5. Ask for a Tour Around the Office at the End
Tours are important — they show initiative and that you’re interested and actually want the gig.
Asking for a tour also gives you an exact image of what your future working environment looks like. If you get off the elevator and see everyone working shoulder to shoulder on pairs of tiny 19" monitors with barely enough room to move their mouse without hitting someone else’s keyboard — you’ve got a problematic employer.
During the tour, and even when you first walk into the place, pay attention to the people. Are they happy? Smiling? Conversing? Or are they all miserable and have bags under their eyes? This is really telling of the workplace.
If you’re not leaving the office with a big grin on your face the first day, chances are high you might never leave the building with a smile on your face.
6. What’s the Best and Worst Thing About Working Here?
This is my favorite question to ask in any sort of interview since it really turns the tables. It seems obvious, but I’ve had multiple recruiters have to stop and think about this one before giving me an answer.
A perfect job doesn’t exist — every job has its ups and downs. It’s your task to find out the good and bad parts and decide for yourself.
I remember asking this question from a chief operating officer (COO) in a medium-sized company, and the answer I got was very, very vague. It almost seemed like he was annoyed with the question, or he was just scared to say anything bad about the company.
You guessed it — I didn’t take the job.
7. Ask Them to Describe Their Software Development Lifecycle (How Often Do They Release Code?)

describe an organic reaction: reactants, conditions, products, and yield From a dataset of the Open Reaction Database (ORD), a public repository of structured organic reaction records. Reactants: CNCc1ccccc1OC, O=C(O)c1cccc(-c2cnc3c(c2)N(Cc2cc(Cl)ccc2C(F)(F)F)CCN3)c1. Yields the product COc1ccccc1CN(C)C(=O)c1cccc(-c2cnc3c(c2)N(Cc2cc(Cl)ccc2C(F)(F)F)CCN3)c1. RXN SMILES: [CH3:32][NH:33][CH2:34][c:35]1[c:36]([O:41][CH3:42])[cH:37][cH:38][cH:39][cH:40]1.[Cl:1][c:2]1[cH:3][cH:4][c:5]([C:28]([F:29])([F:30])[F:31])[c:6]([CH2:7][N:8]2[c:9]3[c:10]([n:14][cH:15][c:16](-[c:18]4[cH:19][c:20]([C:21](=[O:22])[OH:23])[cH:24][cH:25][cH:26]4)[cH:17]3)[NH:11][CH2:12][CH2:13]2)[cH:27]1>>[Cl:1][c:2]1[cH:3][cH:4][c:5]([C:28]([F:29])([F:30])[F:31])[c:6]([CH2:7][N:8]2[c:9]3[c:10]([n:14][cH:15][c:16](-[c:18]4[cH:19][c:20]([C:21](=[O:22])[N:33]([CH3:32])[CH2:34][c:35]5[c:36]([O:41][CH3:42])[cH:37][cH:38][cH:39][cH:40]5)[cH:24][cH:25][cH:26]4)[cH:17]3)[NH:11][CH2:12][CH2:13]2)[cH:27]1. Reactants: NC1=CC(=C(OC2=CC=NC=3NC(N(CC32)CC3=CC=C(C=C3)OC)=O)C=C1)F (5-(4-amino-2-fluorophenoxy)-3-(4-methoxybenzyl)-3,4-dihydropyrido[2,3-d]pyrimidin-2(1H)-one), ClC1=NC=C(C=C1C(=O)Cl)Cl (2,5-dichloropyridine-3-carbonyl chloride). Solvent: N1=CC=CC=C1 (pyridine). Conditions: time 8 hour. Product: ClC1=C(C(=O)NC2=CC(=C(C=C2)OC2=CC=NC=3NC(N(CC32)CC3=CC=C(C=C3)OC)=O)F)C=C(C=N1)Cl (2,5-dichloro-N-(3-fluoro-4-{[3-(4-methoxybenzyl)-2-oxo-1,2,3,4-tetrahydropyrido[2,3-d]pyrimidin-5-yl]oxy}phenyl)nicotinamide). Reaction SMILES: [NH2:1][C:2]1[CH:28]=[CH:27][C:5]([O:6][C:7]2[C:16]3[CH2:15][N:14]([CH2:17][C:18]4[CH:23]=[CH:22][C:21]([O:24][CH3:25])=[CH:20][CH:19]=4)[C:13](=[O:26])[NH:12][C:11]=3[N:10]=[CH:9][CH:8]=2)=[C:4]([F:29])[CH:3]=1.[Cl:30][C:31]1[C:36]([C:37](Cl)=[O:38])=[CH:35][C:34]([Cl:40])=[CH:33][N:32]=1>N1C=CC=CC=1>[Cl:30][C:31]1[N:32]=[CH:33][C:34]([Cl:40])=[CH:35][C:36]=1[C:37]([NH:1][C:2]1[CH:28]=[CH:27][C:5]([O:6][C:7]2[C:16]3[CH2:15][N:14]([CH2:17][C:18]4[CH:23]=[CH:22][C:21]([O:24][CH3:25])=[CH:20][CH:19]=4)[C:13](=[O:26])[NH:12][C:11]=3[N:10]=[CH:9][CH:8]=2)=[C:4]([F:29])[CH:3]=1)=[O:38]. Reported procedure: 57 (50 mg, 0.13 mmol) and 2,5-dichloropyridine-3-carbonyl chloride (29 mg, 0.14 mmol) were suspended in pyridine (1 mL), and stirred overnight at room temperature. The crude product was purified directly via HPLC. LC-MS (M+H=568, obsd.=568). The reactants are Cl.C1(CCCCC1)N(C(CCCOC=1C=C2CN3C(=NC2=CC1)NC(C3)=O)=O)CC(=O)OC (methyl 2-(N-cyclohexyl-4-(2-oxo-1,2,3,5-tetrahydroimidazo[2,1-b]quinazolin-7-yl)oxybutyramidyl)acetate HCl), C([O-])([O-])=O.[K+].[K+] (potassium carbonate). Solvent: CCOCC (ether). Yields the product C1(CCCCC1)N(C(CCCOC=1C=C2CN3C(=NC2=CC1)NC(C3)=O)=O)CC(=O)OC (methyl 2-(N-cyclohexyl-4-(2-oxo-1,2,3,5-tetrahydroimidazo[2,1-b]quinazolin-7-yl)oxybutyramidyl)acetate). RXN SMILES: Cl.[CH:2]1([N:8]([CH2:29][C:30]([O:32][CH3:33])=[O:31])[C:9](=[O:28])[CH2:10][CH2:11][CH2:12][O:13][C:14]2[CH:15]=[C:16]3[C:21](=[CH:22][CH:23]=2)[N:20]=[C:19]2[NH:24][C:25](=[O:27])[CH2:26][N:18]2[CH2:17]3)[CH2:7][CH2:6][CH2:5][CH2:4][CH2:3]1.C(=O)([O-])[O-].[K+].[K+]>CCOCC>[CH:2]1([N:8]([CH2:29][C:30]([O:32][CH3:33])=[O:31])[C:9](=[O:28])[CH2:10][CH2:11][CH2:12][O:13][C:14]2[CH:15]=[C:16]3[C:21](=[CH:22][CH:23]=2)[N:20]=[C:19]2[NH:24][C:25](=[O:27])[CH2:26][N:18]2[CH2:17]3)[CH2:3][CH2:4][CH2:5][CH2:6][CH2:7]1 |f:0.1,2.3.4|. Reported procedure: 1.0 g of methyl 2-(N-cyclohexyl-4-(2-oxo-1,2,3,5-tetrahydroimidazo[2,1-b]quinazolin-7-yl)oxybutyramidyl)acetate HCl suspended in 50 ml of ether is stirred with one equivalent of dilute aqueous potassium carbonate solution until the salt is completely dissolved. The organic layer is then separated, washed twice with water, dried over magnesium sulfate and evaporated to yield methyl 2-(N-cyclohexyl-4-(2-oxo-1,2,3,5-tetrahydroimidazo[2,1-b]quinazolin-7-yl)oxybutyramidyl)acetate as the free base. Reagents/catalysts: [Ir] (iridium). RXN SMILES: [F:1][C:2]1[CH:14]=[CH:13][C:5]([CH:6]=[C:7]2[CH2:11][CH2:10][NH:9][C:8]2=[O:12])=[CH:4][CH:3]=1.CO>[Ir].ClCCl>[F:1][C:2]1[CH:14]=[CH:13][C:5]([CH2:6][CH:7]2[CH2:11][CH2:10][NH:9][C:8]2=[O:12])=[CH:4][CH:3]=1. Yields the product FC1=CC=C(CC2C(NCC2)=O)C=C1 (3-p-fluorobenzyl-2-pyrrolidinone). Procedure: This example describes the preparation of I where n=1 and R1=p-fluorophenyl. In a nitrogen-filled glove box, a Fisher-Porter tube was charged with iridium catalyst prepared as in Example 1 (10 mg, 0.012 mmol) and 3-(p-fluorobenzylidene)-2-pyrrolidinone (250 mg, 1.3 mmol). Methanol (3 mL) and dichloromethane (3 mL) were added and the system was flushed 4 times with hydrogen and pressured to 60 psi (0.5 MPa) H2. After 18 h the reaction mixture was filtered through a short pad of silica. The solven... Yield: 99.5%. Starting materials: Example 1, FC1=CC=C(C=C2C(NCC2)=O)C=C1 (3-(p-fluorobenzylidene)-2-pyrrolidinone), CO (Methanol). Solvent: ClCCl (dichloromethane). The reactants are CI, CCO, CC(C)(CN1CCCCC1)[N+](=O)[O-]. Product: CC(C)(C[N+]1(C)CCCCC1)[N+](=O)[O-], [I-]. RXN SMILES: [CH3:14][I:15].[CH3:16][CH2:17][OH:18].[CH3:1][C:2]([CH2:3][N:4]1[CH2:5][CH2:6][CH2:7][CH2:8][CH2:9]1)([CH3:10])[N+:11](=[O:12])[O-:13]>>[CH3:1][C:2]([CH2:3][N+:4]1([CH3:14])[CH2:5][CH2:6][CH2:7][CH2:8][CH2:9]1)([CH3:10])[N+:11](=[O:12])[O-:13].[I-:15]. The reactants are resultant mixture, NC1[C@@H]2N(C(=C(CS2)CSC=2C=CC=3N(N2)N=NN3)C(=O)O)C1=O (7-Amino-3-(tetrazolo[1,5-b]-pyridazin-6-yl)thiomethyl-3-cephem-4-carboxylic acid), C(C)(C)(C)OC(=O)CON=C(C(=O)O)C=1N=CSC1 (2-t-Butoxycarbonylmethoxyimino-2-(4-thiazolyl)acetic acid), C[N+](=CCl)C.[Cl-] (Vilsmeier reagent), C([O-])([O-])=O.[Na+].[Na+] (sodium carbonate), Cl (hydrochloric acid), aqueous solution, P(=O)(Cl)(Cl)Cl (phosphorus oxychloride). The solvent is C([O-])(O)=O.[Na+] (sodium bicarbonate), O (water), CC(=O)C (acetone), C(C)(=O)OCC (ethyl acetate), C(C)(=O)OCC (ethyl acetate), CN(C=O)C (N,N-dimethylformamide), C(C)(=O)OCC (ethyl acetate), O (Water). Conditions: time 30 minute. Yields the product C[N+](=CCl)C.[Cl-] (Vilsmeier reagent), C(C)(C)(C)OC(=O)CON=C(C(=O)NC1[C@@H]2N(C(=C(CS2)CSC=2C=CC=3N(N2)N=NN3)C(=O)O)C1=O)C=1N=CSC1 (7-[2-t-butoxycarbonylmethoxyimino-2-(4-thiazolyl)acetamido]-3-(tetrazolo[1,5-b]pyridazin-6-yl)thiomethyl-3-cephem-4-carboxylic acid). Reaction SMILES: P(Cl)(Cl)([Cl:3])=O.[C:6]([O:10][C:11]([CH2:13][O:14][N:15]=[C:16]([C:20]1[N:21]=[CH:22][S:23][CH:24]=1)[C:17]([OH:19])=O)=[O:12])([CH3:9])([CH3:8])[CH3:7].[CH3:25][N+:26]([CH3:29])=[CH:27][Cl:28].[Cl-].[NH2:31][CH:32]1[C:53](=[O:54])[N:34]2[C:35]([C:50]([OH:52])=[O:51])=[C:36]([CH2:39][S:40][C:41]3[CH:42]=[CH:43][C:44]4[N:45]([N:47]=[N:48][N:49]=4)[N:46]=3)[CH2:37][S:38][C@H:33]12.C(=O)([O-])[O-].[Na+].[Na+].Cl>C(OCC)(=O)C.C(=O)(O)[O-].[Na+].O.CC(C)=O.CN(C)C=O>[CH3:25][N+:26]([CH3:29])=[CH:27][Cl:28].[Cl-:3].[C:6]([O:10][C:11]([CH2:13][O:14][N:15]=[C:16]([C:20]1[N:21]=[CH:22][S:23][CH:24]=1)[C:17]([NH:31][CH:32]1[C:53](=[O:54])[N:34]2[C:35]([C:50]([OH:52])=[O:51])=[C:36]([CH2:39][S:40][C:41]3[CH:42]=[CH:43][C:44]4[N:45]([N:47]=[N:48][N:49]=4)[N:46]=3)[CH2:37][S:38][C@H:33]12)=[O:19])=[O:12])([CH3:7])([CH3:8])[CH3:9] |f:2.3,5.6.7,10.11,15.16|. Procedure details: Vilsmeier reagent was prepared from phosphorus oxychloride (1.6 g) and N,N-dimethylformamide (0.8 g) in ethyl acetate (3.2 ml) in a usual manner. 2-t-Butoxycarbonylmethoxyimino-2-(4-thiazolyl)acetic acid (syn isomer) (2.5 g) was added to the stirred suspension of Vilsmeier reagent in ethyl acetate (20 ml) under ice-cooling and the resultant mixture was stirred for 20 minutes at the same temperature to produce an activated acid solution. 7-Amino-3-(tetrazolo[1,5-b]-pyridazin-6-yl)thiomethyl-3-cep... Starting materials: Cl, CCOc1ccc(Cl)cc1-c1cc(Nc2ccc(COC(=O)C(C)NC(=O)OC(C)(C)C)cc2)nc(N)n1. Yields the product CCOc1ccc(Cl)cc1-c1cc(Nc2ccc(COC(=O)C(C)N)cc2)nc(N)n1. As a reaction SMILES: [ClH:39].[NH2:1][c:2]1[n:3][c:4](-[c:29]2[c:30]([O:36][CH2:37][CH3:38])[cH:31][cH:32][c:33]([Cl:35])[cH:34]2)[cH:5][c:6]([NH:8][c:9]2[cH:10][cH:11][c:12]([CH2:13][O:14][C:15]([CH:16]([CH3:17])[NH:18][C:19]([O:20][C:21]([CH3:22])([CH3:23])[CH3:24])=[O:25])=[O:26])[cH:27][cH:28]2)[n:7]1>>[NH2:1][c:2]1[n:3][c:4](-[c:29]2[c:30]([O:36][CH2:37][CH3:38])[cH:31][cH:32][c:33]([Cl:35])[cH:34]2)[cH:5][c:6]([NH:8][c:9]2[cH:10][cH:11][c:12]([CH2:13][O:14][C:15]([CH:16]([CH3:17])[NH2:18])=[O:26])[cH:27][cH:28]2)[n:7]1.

If they’re constantly trying to hit deadlines, have limited testing environments, don’t have automated tests, don’t have multi-tenancy, and have a horrific deployment process, then walk away.
It sucks to work your butt off for six months only to be told, “Hey, scratch that, we’re not going to release the product.”
Anger, disappointment, and resentment will follow, and you’ll start to reject ideas from the management team. After all, you worked nights and days only to be tossed aside. This is a downward spiral into unhappiness, unfulfillment, and probably switching companies.
I’ve learned to ask what days they release their software on — if the answer is Fridays before the afternoon, you have a problem.
Why would any company that makes money online make such critical changes during the hours when everyone has gone home and forgotten about their jobs?
Most people have left the office already, and if things were to go wrong, there’s only a small fleet ready to handle the issue. A sensible company will push a newer version of their software when the people are in or near the office, not when they’re spending time with their families.
8. Ask About the Company’s Long Term Vision (What Are Your Plans for the Next Five Years?)
This question gives the interviewer a chance to give you a clear view of the company's vision. Is the vision exciting and clear? Do you agree and align with that vision?
You can usually tell when a company has a great vision. Even if it’s a startup. Usually, vision is what feeds people. A place with no vision often has a horrible culture and high turnover.
You’re going to spend most of your life in that workplace and environment, and so it’s critical to be on board and agree as a collective about what you want to achieve.
It’s very hard to hide the fact that you’re not passionate about the project and vision. So, save yourself the trouble and hassle if you’re just not feeling like that’s something you would want to do for the longterm.
There are hundreds of thousands of developer jobs — pick the one that suits you the most. I would pick the job where I believe in the company’s vision over any other job, even one that pays double. Of course, don’t let the company take advantage of you. They should still offer competitive pay even if the vision is exciting.
Thanks for reading, I hoped you learned something new. After reading this article, you should be equipped with knowledge on how to find that exciting new job the next time you’re in the job market.